NASCAR fans have spent years calling for a different brand of racing.
They want more reality, more daring passes and more controversy.
Basically, they yearned for what Bristol Motor Speedway delivered.
For longtime students of BMS, Sunday’s Food City presents the Supermarket Heroes 500 was a blast from the glorious past.
The melodrama included 17 cautions and a fantastic finish that will be used in promotional highlight reels for weeks.
We saw Chase Elliott, the sport’s future king, make an aggressive late-race move on Joey Logano that resulted in calamity for both drivers.
But the next chapter is what really stirred the emotions of both hardcore and casual fans.
As Brad Keselowski was celebrating his third career BMS victory, a furious Logano confronted Elliott on pit road.
There were no officials, crewmen or media handlers to shield the stars. It was a scene straight out of the early days of NASCAR where fearless drivers settled disputes face-to-face instead of Twitter-vs-Twitter.
Logano came away from his meeting with Elliott even more peeved.
“It’s hard racing at the end,” Logano said. “I get that, but golly, be a man and take the hit when you’re done with it.”
Remember, this is the same Elliott who flashed his middle finger at Kyle Busch last Wednesday after a similar bumping incident that ruined Elliott’s chance for a Cup win at Darlington Raceway.
So just how well-received was the BMS Cup show? The ratings on FS1 jumped from 2.81 million for the 2019 BMS spring race to 2.93 million.
On the popular weekly Twitter race poll conducted by veteran journalist Jeff Gluck, there was a 95 percent approval rating among 20,529 voters.
Flash forward to the climatic sequence for Monday night’s Xfinity Series Cheddar’s 300 where Noah Gragson knocked race leader, JR Motorsports teammate and all-around nice guy Justin Allgaier into the outside wall.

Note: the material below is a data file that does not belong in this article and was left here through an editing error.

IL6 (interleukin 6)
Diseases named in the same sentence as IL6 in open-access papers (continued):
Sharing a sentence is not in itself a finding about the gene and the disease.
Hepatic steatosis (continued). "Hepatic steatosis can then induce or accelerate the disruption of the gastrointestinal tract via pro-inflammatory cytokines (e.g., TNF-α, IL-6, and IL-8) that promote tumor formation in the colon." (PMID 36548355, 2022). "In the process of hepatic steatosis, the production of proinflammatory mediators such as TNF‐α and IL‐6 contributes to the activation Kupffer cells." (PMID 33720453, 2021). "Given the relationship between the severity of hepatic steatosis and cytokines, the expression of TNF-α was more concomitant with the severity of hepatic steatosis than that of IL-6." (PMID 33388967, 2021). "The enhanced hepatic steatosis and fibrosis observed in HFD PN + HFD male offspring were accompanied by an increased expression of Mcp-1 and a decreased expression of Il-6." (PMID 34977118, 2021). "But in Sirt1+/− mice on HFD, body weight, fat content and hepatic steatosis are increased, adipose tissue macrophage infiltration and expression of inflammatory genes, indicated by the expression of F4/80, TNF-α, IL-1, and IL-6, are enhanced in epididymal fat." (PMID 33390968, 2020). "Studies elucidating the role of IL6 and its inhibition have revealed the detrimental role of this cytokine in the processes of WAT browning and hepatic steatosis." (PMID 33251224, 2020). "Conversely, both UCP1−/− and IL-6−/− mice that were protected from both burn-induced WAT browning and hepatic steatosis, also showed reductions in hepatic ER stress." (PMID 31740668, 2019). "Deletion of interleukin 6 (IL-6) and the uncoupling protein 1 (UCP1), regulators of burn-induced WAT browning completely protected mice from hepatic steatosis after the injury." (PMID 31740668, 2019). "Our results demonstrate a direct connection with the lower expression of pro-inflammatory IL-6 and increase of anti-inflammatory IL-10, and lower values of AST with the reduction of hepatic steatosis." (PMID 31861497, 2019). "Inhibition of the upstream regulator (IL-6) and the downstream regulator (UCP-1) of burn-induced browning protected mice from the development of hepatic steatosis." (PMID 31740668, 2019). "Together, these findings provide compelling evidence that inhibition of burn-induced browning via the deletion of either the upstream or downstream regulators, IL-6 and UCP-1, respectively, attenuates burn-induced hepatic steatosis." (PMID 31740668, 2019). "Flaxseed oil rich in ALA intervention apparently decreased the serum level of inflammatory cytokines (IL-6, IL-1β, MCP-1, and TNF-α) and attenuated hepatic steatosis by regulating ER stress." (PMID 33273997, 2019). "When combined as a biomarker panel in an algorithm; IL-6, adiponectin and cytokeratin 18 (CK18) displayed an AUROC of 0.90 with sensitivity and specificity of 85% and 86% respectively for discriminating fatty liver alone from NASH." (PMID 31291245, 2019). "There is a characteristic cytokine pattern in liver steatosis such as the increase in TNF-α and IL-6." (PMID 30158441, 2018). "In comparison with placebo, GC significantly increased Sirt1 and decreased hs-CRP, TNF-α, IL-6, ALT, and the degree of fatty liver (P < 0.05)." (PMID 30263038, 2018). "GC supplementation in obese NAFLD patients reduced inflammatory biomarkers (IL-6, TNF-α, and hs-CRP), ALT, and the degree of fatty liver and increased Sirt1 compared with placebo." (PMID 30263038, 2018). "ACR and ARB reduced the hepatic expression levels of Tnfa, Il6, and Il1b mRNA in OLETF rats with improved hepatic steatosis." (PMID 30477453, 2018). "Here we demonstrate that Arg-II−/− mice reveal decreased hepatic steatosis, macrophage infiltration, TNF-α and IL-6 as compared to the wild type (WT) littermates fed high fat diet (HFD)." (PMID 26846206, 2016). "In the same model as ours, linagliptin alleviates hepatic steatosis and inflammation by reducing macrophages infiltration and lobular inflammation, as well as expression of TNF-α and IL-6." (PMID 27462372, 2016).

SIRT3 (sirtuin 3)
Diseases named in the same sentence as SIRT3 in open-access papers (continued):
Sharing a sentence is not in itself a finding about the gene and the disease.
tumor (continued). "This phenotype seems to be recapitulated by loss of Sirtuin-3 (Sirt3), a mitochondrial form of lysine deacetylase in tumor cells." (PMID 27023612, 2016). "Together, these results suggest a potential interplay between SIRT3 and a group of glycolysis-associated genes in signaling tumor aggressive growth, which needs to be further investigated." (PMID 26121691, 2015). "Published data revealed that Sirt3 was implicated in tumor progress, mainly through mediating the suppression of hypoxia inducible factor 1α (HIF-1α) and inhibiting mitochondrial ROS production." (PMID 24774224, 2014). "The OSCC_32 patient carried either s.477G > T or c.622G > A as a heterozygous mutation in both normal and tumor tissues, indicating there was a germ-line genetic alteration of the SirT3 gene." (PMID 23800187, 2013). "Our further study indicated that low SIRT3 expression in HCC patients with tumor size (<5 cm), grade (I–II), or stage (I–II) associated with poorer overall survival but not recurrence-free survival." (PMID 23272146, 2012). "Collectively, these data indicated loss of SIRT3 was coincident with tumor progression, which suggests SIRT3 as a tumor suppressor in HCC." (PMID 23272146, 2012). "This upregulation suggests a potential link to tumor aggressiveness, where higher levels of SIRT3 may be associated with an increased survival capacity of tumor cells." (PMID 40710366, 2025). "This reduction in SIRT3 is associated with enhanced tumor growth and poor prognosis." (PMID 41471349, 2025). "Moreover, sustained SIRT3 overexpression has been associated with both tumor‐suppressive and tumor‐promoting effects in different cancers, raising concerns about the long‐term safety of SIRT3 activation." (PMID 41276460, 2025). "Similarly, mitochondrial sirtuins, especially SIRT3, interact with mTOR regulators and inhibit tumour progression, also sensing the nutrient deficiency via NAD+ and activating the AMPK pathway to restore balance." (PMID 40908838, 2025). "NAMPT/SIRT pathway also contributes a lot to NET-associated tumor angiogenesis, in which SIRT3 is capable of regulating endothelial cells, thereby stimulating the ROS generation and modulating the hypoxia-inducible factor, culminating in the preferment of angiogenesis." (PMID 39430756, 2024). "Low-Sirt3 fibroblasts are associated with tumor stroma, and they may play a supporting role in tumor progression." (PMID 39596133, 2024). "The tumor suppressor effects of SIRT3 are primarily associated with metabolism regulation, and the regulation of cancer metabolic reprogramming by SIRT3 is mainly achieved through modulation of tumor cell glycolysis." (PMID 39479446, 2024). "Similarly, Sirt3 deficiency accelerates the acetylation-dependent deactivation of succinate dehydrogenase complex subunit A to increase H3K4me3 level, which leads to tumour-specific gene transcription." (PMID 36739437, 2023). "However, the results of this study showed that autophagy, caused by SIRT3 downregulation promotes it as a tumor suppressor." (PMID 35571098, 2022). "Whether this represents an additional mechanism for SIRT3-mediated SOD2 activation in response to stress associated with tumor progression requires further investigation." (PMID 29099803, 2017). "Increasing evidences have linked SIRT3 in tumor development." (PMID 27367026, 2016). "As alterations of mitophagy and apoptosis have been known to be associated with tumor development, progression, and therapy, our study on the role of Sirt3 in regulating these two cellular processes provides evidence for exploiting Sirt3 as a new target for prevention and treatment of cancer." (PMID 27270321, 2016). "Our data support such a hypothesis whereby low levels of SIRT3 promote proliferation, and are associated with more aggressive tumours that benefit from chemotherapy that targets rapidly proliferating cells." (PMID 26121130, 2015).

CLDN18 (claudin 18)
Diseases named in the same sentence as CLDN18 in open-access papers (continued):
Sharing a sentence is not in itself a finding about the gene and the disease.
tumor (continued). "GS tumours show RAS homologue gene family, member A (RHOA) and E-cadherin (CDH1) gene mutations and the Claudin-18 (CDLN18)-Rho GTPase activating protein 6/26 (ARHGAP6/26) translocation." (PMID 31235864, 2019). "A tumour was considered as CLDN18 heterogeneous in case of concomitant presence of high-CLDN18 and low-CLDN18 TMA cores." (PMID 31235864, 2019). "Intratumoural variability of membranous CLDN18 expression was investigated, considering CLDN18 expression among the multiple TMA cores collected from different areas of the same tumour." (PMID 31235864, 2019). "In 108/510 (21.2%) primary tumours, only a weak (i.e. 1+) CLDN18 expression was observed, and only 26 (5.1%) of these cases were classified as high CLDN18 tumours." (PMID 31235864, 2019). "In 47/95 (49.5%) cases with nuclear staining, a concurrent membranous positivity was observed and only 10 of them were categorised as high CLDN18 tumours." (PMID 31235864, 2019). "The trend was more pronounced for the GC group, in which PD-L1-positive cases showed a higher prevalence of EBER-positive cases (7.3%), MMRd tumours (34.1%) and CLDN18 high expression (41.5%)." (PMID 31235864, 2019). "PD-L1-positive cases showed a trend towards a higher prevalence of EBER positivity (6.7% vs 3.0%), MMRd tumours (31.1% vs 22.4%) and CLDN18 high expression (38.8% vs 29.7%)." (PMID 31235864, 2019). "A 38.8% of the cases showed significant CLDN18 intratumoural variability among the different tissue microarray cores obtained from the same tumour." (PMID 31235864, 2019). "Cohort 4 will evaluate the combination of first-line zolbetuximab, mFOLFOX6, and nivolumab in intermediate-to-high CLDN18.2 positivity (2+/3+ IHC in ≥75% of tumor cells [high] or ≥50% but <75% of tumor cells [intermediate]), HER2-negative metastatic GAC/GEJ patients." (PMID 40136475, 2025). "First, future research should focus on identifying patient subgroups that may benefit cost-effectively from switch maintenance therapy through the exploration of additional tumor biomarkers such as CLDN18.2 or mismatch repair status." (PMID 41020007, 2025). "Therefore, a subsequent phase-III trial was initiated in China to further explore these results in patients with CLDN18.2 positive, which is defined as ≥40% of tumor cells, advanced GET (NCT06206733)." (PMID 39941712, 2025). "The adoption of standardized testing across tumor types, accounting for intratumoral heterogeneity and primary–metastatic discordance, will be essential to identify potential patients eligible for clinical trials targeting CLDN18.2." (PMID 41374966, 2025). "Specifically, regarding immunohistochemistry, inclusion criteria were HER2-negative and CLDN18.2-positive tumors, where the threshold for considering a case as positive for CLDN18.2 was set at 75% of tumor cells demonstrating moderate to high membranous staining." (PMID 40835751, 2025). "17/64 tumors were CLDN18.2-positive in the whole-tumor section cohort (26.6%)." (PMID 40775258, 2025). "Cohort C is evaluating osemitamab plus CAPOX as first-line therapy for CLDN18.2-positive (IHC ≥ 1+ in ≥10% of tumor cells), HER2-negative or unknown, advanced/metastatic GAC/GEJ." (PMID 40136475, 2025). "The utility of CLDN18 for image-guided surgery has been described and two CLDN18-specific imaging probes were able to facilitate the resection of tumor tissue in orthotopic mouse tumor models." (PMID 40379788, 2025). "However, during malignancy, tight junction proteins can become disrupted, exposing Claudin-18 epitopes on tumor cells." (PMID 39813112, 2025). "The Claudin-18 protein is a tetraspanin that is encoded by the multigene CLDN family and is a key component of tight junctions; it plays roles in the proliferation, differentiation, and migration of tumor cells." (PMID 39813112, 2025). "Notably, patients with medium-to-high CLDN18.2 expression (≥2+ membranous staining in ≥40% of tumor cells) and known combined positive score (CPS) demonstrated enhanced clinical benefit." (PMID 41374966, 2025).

“It’s Bristol baby,” Gragson said. “This is a once in a lifetime opportunity.”
Allgaier, a former BMS winner, accepted part of the blame.
“The team did a great job getting us the track position we needed,” Allgaier said. “I’m more mad at myself for making a mistake and getting off the bottom. But yeah, we got wrecked.”
And that’s part of the Bristol magic.
With the tight corners, high speeds and traffic jams, there is no place to hide and no time to coast on the unique .533-mile concrete oval.
For various reasons, attendance has waned for BMS events in recent years. But the reputation and ever-present potential for mayhem remains.
In a sport bogged down by look-alike tracks and sound-a-like drivers, Bristol Motor Speedway represents the best of what NASCAR can and should offer.
Meanwhile, the anticipation builds for the announced Sept. 19 Night Race at BMS.
Hopefully, spectators will be allowed inside the massive stadium for that short track showcase.
firstname.lastname@example.org | Twitter: @Greg_BHCSports | (276) 645-2544
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